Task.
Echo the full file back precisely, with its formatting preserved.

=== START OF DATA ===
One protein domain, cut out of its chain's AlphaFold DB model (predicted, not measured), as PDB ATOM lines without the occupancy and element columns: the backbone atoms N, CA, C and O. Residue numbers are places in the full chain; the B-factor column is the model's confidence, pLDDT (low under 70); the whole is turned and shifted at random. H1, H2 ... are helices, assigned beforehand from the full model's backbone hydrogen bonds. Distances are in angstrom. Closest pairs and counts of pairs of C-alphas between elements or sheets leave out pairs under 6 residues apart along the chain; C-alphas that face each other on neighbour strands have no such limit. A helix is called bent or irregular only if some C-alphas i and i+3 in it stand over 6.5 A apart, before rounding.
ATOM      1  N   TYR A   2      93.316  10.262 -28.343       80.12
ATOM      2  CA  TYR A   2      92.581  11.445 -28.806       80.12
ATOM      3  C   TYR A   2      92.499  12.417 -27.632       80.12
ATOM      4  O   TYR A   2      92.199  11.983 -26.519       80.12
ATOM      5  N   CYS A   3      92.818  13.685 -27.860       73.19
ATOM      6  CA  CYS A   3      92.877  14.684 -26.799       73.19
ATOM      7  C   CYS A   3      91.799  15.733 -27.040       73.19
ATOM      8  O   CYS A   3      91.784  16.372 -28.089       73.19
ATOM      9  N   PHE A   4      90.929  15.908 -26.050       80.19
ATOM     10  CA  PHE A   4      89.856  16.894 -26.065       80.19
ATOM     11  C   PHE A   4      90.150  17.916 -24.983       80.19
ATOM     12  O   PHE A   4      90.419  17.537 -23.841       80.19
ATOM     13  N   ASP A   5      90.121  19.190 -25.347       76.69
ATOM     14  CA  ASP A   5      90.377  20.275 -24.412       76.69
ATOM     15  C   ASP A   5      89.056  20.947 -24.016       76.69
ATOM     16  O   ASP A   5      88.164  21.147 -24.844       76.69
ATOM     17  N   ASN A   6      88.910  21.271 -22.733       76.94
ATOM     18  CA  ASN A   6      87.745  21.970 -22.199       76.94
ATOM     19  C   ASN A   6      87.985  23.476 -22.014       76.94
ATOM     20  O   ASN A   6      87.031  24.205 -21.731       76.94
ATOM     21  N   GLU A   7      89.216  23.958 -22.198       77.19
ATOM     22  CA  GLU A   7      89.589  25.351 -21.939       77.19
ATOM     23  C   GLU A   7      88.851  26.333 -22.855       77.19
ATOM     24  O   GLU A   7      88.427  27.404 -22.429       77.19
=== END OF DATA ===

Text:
One protein domain, cut out of its chain's AlphaFold DB model (predicted, not measured), as PDB ATOM lines without the occupancy and element columns: the backbone atoms N, CA, C and O. Residue numbers are places in the full chain; the B-factor column is the model's confidence, pLDDT (low under 70); the whole is turned and shifted at random. H1, H2 ... are helices, assigned beforehand from the full model's backbone hydrogen bonds. Distances are in angstrom. Closest pairs and counts of pairs of C-alphas between elements or sheets leave out pairs under 6 residues apart along the chain; C-alphas that face each other on neighbour strands have no such limit. A helix is called bent or irregular only if some C-alphas i and i+3 in it stand over 6.5 A apart, before rounding.
ATOM      1  N   TYR A   2      93.316  10.262 -28.343       80.12
ATOM      2  CA  TYR A   2      92.581  11.445 -28.806       80.12
ATOM      3  C   TYR A   2      92.499  12.417 -27.632       80.12
ATOM      4  O   TYR A   2      92.199  11.983 -26.519       80.12
ATOM      5  N   CYS A   3      92.818  13.685 -27.860       73.19
ATOM      6  CA  CYS A   3      92.877  14.684 -26.799       73.19
ATOM      7  C   CYS A   3      91.799  15.733 -27.040       73.19
ATOM      8  O   CYS A   3      91.784  16.372 -28.089       73.19
ATOM      9  N   PHE A   4      90.929  15.908 -26.050       80.19
ATOM     10  CA  PHE A   4      89.856  16.894 -26.065       80.19
ATOM     11  C   PHE A   4      90.150  17.916 -24.983       80.19
ATOM     12  O   PHE A   4      90.419  17.537 -23.841       80.19
ATOM     13  N   ASP A   5      90.121  19.190 -25.347       76.69
ATOM     14  CA  ASP A   5      90.377  20.275 -24.412       76.69
ATOM     15  C   ASP A   5      89.056  20.947 -24.016       76.69
ATOM     16  O   ASP A   5      88.164  21.147 -24.844       76.69
ATOM     17  N   ASN A   6      88.910  21.271 -22.733       76.94
ATOM     18  CA  ASN A   6      87.745  21.970 -22.199       76.94
ATOM     19  C   ASN A   6      87.985  23.476 -22.014       76.94
ATOM     20  O   ASN A   6      87.031  24.205 -21.731       76.94
ATOM     21  N   GLU A   7      89.216  23.958 -22.198       77.19
ATOM     22  CA  GLU A   7      89.589  25.351 -21.939       77.19
ATOM     23  C   GLU A   7      88.851  26.333 -22.855       77.19
ATOM     24  O   GLU A   7      88.427  27.404 -22.429       77.19